Consigned to failure? What the snap election tells us about Sanchez's shaky mandate
Earlier this February, Pedro Sánchez effectively became Spain’s shortest governing democratic President after calling a snap general election for April 28th. Sánchez became president in June of the past year, when he unexpectedly snatched the Presidency after successfully filing of a no-confidence motion that resulted the ousting of the then sitting President Mariano Rajoy. Reliant on a diverse set of backers who shared little more than their vocal opposition to the Rajoy government, the chances that Sánchez could remain in power by indefinitely by balancing such a vast array of competing interests were always slim. Although his party, the PSOE, was fully aware this, it nevertheless aspired to find common ground with other groups for as long as possible. Such hopes, however, turned out to be in vain, and after negotiations broke off with Catalan MPs the Sánchez administration was finally forced to give in, calling at last for a snap election that had long been looming on the horizon.With up to five major parties competing in the electoral race, the upcoming election represents the final nail on the coffin of an already moribund bipartisan system.
For the best part of the last forty years, right-wing PP and centre-left PSOE alternated power back and forth, with every other party resigned to playing a more subdued role. The 2008 economic crash, which left in shambles the once high-performing Spanish economy, put the inability of both major parties to govern the nation efficiently at the centre of the political debate, and the ensuing wave of popular discontent compelled disillusioned voters to search for alternatives outside the establishment. Thus, in the span of a few years, parties like left-wing Podemos or centre-right Ciudadanos rose sharply through the polls, all while the PP and the PSOE pondered what exactly had gone wrong. Albeit the sudden demise of the bi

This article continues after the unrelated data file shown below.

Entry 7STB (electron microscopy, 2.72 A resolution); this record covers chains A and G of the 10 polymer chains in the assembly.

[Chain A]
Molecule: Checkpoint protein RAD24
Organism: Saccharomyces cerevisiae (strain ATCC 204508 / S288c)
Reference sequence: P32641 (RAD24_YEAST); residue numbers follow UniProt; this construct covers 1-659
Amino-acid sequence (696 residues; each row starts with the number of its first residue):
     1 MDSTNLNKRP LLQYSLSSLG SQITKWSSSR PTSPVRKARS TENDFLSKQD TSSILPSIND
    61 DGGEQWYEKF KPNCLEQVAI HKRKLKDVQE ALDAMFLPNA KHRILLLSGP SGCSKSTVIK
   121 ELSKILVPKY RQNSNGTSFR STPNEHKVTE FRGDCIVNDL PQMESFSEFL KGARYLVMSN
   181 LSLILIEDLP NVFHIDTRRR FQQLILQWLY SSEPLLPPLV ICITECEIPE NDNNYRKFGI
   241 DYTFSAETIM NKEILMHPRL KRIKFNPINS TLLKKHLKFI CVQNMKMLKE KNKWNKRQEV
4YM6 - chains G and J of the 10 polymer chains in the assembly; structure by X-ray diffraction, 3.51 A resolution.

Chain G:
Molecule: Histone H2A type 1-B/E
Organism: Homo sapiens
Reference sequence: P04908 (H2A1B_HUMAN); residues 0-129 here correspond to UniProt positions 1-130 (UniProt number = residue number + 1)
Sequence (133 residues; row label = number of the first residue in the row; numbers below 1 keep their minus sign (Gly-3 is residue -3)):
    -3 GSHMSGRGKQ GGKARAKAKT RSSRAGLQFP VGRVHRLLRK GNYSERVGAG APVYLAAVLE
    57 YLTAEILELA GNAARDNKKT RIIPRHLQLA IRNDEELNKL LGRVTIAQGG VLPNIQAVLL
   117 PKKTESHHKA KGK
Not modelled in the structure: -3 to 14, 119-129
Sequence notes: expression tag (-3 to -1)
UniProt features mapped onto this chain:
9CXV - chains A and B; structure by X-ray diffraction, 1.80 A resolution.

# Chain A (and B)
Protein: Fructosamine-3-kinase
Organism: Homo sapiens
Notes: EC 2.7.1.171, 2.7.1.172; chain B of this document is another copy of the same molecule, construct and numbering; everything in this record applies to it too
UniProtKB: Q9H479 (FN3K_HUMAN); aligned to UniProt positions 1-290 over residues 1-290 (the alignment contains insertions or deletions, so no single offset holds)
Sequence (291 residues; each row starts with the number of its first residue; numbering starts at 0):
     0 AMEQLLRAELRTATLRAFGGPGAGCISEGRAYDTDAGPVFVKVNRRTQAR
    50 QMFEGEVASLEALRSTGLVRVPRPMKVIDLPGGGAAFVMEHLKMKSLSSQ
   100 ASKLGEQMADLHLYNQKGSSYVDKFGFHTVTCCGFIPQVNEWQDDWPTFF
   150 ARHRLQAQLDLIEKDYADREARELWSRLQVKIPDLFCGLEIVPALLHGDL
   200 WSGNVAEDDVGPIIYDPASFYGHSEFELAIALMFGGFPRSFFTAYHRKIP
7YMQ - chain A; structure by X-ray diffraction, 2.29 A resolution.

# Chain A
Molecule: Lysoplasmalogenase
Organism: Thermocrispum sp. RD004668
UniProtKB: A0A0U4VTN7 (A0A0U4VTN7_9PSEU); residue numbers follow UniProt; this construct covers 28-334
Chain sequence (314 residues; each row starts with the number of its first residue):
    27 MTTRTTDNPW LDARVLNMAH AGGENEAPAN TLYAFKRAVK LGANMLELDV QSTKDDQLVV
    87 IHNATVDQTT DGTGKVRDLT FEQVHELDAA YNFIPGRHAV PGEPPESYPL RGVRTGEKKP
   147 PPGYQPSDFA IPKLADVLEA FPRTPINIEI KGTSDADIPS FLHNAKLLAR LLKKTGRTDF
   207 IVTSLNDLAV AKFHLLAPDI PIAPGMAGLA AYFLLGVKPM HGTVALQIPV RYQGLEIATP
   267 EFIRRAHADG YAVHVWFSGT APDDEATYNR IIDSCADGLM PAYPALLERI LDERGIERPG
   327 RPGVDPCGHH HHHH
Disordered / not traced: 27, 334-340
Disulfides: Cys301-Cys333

partisan system gave citizens more choice than ever before, it also engendered unprecedented instability in a country accustomed to relatively placid legislatures. As former President Felipe González warned in late 2015, Spain ran the risk of electing an ‘Italian-style’ parliament; one in which the sheer number of elected parties would lessen the chances of reaching a consensus of any sort. The prophecy, in a sense, was self-fulfilling: in the following general election, Spaniards elected a hung parliament which left the country destitute of a working government for an entire year.
Even though the days of governing with absolute majorities are long gone for the PSOE, their expectations for the April 28th election remain reasonably high. With merely eight weeks to the election, most polls put the party as the clear winner; furthermore, Sánchez aspires to have strengthened his lead by the time the campaigning period comes to a close, an aim which does not seem overly ambitious given the current state of affairs. To start with, the election comes at a time of bitter internal division within the other major left-wing party, Podemos, with co-founder Íñigo Errejón presenting an alternative candidature to the upcoming Madrid council elections. In light of this timely circumstance, it is to be expected the PSOE will use the rise of Vox (a previously unrepresented far right party which gained a whopping twelve seats in the Andalusian regional election last December) to depict itself as the only left-wing option that could realistically challenge the rise of the populist right. Indeed, with centre-right Ciudadanos having already snubbed a post-election pact with the PSOE seemingly in favour of Vox and the PP, the fear of the radical right regaining power in Spain is as real as it has ever been, and Pedro Sánchez seems eager to exploit this to his advantage.
Still, notwithstanding the fact that a clear PSOE victory appears to be the likeliest of all possible scenarios, the possibility of either left or right-wing parties being able to secure a cross-party alliance that would guarantee a parliamentary majority continues to be remote. A lot, however, can change in sixty days, and it seems like the outcome of a highly polarized campaign will be crucial in deciding an election marked by uncertainty. González’s cautionary remarks may not have been too far off the mark, after all.